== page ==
I understand the Army has an important mission to fight and win the nation’s land wars.  I get that.  While being serious is vitally important, it’s also important to be able to laugh at yourself and have fun at work once in a while.  No one wants to work for a sourpuss.  No one wants to be in an organization where you can never laugh or have a little bit of fun.

Your job as a leader is to get the job done first!  But if you can do that well, you should also schedule some fun activities such as a family day, a Commander’s Cup Challenge, a historical site visit, or something that mixes things up from time to time.

While I was a Company Commander, we had a Ricky Chicken Award.  Ricky was a purple rubber chicken.  At the end of every drill weekend, people would nominate other people for the Ricky Chicken Award.  Whoever did or said the dumbest thing during drill weekend would get nominated.  Once we had a few nominations, the Soldiers voted on who they wanted to receive the award.  Whoever “won” the award would come to the front of formation and “pass the chicken.”

This had a huge impact on morale.  Soldiers looked forward to this every drill weekend.  I’ve been out of command three years now and my old unit still does the Ricky Chicken Award.  That speaks volumes!

Final Thoughts

In summary, there are many different ways to motivate your Soldiers.  Your job is to identify what motivates each person and then find ways to motivate them.  Some of my best tips are to reward good behavior and punish poor behavior, to teach Soldiers the big picture, to say thank you as much as possible, to be a coach not a dictator, to get to know your Soldiers as people, to set a good example, to help your Soldiers advance their career, to allow two-way communication, to set high standards and discipline and to have fun at work!  If you can incorporate any or all of these things among your followers, you will see their motivation levels skyrocket!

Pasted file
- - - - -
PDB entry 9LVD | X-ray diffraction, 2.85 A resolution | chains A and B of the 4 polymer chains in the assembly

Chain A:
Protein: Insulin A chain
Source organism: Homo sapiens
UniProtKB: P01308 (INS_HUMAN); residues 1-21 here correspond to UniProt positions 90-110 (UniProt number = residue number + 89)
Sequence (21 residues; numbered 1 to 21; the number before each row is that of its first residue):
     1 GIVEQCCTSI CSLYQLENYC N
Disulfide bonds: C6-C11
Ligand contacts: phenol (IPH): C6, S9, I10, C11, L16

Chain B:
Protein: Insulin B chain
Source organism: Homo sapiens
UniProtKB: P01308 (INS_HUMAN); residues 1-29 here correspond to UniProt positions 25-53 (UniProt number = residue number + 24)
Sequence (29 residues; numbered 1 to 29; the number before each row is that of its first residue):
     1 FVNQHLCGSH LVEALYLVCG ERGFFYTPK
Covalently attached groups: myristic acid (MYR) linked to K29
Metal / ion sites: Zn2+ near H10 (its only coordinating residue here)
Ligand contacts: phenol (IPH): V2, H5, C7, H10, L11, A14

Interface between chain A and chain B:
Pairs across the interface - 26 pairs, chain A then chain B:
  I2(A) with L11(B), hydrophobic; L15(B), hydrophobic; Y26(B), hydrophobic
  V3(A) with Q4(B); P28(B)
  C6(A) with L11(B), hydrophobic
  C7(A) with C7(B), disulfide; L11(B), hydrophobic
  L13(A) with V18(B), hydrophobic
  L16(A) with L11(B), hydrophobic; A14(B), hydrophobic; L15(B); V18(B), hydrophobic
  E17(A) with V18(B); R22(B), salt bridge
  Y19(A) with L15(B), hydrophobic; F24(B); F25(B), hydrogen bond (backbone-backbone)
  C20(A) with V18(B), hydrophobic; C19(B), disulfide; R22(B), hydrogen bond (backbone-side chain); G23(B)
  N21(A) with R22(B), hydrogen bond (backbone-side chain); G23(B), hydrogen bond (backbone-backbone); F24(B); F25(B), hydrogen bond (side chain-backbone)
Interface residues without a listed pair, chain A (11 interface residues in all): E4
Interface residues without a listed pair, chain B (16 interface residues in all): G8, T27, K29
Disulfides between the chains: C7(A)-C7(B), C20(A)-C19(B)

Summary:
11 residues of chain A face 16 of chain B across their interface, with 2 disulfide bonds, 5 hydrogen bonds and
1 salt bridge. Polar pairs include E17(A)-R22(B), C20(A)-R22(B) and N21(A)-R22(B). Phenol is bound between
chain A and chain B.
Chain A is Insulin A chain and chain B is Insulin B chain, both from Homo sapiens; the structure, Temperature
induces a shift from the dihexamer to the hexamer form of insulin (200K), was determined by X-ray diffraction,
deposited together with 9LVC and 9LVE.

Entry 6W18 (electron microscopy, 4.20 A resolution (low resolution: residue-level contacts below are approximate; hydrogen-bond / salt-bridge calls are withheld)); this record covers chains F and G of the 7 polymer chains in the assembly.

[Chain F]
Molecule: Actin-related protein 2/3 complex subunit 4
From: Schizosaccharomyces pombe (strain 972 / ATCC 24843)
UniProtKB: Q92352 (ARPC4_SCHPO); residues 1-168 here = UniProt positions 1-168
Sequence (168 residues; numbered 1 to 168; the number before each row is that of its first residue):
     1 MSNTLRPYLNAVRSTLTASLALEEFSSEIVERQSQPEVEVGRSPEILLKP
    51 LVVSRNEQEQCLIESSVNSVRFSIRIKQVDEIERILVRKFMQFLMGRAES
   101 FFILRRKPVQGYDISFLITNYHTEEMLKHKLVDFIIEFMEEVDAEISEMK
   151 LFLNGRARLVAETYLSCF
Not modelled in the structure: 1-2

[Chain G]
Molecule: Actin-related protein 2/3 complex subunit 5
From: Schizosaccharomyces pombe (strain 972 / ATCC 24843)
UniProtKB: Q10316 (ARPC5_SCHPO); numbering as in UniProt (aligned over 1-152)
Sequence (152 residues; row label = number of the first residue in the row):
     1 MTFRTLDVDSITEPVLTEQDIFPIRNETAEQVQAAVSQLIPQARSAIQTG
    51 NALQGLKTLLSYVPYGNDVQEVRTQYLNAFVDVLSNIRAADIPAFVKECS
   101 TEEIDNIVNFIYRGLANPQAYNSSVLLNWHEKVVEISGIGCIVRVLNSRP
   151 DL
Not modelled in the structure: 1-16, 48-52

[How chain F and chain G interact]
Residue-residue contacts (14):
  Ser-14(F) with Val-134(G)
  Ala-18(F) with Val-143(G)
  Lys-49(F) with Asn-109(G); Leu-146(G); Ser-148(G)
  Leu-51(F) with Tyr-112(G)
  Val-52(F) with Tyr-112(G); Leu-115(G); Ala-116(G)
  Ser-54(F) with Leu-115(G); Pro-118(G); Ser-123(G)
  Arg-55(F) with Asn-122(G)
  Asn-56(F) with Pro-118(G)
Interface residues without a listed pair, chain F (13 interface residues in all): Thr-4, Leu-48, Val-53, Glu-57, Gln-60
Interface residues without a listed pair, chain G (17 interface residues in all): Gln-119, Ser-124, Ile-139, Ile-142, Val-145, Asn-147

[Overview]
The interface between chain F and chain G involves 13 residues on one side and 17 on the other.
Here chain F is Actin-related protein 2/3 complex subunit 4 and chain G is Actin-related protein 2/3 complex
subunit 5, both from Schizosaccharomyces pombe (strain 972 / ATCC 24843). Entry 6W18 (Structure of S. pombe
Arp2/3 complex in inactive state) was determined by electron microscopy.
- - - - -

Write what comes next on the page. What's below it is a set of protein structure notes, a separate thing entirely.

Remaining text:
Do you have any other suggestions on motivating your soldiers? Do you have any questions? You can post them below. Thanks.

18 thoughts on “Top 10 Ways to Motivate Your Soldiers”

  1. All these tips are important, but I think #2 and #3 weigh pretty heavy.

    I am speaking from my own experience. I like to know the big picture and have it verbalized at times.

    In the service, and I’m prior service, you don’t work for money. That is part of the big picture. You do what you do for a bigger cause when you serve your country.

    When you have done your job and done it well, there are times that some form of a simple thank you goes a long way. It can be a simple pat on the back or a head nod with eye to eye contact.